Will ChatGPT Replace Google’s Search Engine?





By the time you have finished reading this article, OpenAI’s stunning new ChatGPT service will have drowned you with information. The “best chatbot ever constructed” gained a million users in the first week of its debut, and it seems that each and every one of them had something to say about it. I’ll focus on one unique ChatGPT feature instead of contributing to the enthusiastic acclaim, surprised reactions, and even apocalypse scenarios: Will it dethrone Google and replace “search”? It seems like a lot of captivated users believe this. While @mertbio adamantly claims that “OpenAI just destroyed Google,” @jdkelly announces that “Google is gone.” Some rumors claim that Google even declared a “Code Red” on this. OpenAI, which makes use of Microsoft’s Azure platform, has a sizable investment from the business that competes with Google, and Microsoft. Let’s pause for a moment and define ChatGPT before discussing whether Sundar Pichai should be suffering from sleep deprivation over it.

The chatbot is run using OpenAI’s GPT3 huge language model (LLM). GPT4 will include at least 100 trillion neural network parameters with 175 billion that were trained on a big body of text! A language model uses machine learning to predict what the next word in a phrase should be based on the previous installment or prompt. LLMs are the “most potent autocomplete systems in the world.” They devour texts, data, and dialogue samples with a ravenous appetite, learning statistical patterns to order them in a sensible order. They talk to each other in this manner. However, the majority of them aren’t built for “truth,” so they can’t tell if what they’re saying is true. According to one expert, the system “strategizes to be credible instead of true.”

Furthermore, neither search engines nor their content is claimed to be understood. Their job is to search the internet and, using an algorithm, pick the search results that seem to be most relevant to you, “probably,” given that a pure search engine would execute that operation. However, in addition to links that have been purchased, sponsored, or manufactured to appear first, the economic models that drive search also include search engine marketing (SEM) and search engine optimization (SEO). Although ChatGPT may theoretically be used for search, this version was not made that way. To begin with, because it does not crawl the internet, it is unable to find the information you need online and tell you where it originated from. Second, the body of literature—its knowledge base—on which it was trained expired in 2021. As a result, we could still think that Queen Elizabeth II rules over England or that Russia has never attacked another country. Gary Marcus recently mocked the issue in a tweet, writing, “All you need to do (to make ChatGPT operate) is connect it up to a search engine!” However, it is not a given that ChatGPT won’t ever do so. A possible update, tentatively named WebGPT, has been mentioned in public by OpenAI co-founder John Schulman.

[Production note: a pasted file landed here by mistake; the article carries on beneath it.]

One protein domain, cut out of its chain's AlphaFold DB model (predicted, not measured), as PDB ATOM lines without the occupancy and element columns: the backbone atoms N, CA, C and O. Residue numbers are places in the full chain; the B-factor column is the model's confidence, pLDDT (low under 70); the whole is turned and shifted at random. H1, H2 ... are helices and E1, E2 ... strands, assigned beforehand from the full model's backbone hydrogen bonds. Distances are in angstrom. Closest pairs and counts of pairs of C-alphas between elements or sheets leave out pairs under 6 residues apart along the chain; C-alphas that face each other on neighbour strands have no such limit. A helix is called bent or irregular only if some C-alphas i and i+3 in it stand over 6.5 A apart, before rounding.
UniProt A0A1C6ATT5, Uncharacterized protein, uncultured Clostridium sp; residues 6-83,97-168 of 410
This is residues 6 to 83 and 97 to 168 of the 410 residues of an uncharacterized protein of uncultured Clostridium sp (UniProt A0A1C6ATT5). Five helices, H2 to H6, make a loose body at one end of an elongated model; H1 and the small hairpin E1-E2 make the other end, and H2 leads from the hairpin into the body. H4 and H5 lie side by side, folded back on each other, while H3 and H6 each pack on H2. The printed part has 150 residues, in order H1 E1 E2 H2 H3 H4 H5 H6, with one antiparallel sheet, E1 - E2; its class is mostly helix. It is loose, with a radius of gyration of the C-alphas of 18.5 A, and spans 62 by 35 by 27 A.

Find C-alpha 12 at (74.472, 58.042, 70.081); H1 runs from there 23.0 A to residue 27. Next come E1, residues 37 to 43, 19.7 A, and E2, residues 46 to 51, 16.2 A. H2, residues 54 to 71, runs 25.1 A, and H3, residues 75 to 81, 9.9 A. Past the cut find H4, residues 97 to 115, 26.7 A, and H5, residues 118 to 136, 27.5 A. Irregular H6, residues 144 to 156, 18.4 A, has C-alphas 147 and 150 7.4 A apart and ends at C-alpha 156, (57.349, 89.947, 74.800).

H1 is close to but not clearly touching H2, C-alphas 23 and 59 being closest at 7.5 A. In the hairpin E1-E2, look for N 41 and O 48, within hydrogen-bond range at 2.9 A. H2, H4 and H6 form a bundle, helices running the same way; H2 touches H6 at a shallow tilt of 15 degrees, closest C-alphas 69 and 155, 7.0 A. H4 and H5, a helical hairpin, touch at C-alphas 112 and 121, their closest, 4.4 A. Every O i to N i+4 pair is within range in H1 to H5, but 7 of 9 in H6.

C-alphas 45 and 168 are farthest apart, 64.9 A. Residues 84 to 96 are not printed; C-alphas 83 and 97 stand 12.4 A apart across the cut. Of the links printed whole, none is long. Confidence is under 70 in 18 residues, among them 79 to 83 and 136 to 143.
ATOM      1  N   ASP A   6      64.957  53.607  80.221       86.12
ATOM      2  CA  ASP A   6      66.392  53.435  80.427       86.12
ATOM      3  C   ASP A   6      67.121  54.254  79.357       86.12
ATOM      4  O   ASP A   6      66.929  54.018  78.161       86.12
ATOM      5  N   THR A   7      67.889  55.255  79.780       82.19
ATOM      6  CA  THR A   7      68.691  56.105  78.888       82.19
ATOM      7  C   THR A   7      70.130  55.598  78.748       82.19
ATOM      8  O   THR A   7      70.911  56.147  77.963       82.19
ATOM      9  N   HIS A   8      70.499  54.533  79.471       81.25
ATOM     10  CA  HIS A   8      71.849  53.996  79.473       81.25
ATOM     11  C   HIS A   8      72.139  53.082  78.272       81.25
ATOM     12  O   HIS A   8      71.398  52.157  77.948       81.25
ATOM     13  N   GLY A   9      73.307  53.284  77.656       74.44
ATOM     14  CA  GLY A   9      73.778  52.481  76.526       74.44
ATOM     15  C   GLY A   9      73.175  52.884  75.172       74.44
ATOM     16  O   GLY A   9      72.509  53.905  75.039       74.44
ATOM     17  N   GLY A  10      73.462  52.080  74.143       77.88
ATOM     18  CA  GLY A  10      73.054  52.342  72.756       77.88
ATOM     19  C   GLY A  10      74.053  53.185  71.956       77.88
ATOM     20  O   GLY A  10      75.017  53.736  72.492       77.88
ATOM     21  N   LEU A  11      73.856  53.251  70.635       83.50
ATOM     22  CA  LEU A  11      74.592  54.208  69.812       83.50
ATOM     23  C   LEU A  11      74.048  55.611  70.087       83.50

Now, Pichai and his team might sit up in anticipation of a ChatGPT-like frontend that operates on the potent GPT4, is supported by Microsoft’s cloud, and is possibly connected to its search engine Bing. This is not to imply that Google is not working on a similar product; Google Brain is a top-tier AI team, and Google owns DeepMind, perhaps the most powerful deep-learning engine available today. In essence, LaMDA, which Google announced last year, can do the same thing as ChatGPT: speak with people about anything and everything. In fact, according to Google developer Blake Lemoine, it was so realistic that it could feel or perceive things. Google also announced that it would provide LaMDA support to its voice assistant, Gmail, Docs, and Drive services.


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